9. Payback Period

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The payback period is a useful calculation when deciding between two projects with the same rate of return

Lesson Notes

Payback period

- Calculates how many years it will take to recover initial investment
- Can be used to choose between projects with similar rates of return
- Should not be used as the primary valuation method for investments

Calculating the payback period

- For each year, calculate cumulative cashflows since the beginning of the project
- The first year the cumulative cashflows are greater than the initial investment = payback period

Why payback period should not be used as primary valuation method

- Payback period does not take into account the time value of money
- Payback period ignores the value of all cashflows after the payback period

Keyboard shortcuts

SHIFT + →: Select next cell
CTRL + SHIFT + →: Select all cells within data region
F2: Jump back inside a formula
F4: Anchor cells


The payback period calculation does exactly what you think it does.

It calculates how long it will take to get your original investment back.

It should not be used as the primary method of valuating investments, but it’s a good way to differentiate between two investments that have a similar IRR or NPV.

Let's take the example of two competing projects.

I'm going to calculate the IRR for these projects quickly.

So for the first project, I'll write “=IRR” and select my cash flows.

And this gives me a value of 16.5%.

If I do it for the second project, you'll see that we have the exact same IRR.

So how do we pick a winner between these two investments? Let's start by calculating our payback period.

To calculate the payback period, I'll simply check if the cumulative cash flows each year have reached $20,000.

And if they have, I'll write yes, and if they haven't, I'll write no.

So starting in the last cell, I'll write “=if”, and the logical test will be if the sum of the cash flows plus the original investment is greater than or equal to zero.

And if it is, I'll write yes, and if it isn't, I'll write no.

Then I'll close the bracket and press Enter.

And this tells me that by year six for project one, that the money has been paid back.

I'll now need to repeat this formula for the remaining cells, but to do this, I'll first need to perform some anchoring.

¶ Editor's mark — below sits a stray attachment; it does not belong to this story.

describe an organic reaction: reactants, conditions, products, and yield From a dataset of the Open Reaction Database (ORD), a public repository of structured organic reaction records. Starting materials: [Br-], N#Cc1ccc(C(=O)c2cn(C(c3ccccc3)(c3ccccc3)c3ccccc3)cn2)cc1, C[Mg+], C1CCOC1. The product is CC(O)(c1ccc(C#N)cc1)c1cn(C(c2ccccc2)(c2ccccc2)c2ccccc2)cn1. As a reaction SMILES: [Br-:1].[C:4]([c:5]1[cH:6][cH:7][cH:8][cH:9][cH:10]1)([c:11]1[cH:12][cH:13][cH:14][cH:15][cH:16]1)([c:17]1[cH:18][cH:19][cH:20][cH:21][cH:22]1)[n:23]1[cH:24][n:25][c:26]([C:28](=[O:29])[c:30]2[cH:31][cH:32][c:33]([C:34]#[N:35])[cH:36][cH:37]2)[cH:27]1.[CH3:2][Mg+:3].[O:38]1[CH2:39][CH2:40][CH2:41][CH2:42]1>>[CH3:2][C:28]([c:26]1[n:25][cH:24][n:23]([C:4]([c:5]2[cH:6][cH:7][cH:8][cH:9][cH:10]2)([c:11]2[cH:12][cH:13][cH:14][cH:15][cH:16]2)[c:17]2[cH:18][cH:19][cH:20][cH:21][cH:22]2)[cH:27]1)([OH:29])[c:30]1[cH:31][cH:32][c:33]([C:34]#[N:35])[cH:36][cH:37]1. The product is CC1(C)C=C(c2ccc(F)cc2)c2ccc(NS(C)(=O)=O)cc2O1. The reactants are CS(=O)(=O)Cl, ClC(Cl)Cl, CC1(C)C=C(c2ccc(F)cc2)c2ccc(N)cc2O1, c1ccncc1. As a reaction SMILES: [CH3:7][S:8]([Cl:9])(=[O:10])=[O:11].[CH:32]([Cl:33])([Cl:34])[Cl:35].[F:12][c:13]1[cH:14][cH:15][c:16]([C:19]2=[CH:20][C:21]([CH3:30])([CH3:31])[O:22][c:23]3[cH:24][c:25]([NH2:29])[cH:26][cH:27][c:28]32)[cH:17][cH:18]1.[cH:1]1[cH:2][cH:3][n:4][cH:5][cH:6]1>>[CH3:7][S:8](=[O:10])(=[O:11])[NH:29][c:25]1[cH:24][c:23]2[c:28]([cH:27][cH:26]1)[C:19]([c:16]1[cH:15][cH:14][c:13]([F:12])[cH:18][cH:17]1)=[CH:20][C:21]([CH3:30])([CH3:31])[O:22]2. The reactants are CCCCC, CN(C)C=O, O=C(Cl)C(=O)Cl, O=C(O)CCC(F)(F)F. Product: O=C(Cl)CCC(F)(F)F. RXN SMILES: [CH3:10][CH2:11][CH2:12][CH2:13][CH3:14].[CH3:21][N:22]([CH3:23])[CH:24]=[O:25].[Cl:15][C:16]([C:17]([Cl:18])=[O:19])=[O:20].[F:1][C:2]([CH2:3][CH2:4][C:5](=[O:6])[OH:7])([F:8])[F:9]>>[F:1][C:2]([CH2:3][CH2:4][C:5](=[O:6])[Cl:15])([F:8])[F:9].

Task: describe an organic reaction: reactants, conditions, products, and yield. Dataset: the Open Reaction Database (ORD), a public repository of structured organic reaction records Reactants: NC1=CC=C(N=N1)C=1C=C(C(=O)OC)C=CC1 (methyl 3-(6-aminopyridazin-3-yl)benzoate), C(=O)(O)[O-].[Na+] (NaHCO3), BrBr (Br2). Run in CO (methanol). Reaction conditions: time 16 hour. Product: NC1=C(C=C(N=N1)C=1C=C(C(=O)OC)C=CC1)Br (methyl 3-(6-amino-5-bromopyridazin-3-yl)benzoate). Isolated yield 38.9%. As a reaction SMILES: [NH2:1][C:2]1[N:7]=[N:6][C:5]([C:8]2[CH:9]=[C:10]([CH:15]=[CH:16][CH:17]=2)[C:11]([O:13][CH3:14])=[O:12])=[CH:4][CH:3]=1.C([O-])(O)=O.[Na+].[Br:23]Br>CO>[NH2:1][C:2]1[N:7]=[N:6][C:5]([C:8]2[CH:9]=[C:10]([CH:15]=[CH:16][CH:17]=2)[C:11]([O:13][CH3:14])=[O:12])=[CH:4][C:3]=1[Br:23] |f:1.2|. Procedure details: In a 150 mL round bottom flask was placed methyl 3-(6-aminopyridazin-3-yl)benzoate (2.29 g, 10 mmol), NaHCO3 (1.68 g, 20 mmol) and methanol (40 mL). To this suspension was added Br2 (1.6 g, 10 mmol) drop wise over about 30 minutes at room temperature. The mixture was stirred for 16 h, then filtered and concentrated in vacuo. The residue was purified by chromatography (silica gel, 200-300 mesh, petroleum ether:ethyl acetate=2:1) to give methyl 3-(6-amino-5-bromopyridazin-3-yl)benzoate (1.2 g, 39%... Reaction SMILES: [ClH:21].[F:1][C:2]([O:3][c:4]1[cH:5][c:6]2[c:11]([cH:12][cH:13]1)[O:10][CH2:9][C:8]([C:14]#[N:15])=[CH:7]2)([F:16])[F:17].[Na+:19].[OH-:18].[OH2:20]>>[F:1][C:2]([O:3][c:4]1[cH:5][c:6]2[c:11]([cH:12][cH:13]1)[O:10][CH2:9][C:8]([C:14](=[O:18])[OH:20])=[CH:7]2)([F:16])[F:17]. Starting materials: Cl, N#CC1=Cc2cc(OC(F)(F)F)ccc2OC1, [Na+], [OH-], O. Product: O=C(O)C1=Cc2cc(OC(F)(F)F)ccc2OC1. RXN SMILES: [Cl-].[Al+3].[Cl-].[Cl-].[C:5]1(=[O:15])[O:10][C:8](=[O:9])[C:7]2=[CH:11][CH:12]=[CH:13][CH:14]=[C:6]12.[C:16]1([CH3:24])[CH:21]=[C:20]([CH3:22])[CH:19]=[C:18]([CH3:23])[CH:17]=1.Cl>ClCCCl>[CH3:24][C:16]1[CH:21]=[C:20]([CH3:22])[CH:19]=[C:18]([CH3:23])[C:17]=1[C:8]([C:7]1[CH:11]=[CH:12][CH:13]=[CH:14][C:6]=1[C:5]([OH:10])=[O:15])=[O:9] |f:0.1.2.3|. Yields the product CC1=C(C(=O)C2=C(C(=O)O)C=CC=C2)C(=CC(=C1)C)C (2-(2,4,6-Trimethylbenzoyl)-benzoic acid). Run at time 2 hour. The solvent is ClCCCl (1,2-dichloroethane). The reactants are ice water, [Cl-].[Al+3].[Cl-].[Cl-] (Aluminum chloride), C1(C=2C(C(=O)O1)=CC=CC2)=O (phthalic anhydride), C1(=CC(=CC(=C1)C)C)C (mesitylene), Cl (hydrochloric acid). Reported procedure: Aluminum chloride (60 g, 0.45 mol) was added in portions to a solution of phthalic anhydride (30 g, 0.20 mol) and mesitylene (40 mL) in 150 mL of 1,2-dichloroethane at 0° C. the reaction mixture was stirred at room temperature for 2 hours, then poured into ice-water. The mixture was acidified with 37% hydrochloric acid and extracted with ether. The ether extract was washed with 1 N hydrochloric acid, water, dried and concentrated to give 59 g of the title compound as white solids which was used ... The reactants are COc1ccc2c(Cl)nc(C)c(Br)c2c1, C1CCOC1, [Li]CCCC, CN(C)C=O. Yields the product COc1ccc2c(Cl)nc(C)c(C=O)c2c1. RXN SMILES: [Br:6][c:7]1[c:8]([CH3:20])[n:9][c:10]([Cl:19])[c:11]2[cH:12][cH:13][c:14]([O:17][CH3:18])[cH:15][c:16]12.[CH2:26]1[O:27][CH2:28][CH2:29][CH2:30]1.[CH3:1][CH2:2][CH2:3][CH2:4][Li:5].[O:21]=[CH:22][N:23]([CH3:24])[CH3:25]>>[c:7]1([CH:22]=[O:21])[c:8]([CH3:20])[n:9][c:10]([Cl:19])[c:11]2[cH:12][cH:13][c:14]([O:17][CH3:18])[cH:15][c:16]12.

So I'll press F2 to jump back into the formula, and then anchor C4 so that the dollar sign is just in front of the letter.

And I'll do the same for D4.

And then I'll copy and paste for the remaining cells.

And when I press Enter, you can see that for project one our payback period is reached in year three, but for project two our payback period has been reached in year five.

When looking at project cash flows, it’s easy to forget the uncertainty surrounding cash flows that are four and five years into the future.

But from my perspective, I would almost always choose the option with the lower payback period.

For riskier projects with a high discount rate, or for a project where you are borrowing money to invest, the payback period becomes even more important.

Although the payback period can help us decide between two projects with a similar IRR or NPV, it should not be used as the primary method of valuation, for two obvious reasons.

First, it ignores any cash flows after the cutoff date.

And second, it doesn't apply the time value of money principle to any cash flow.

So if the payback period on a project was six years, there’s no differentiation between cash flows in year four and cash flows in year one.

The simplicity of the payback makes it an easy device for loosely describing investment projects, however the payback period should always be used secondary to IRR or NPV when making investment decisions.

One question you might be asking yourself at this point, is if IRR and NPV always give the same investment recommendations.

We'll answer this question in the next lesson.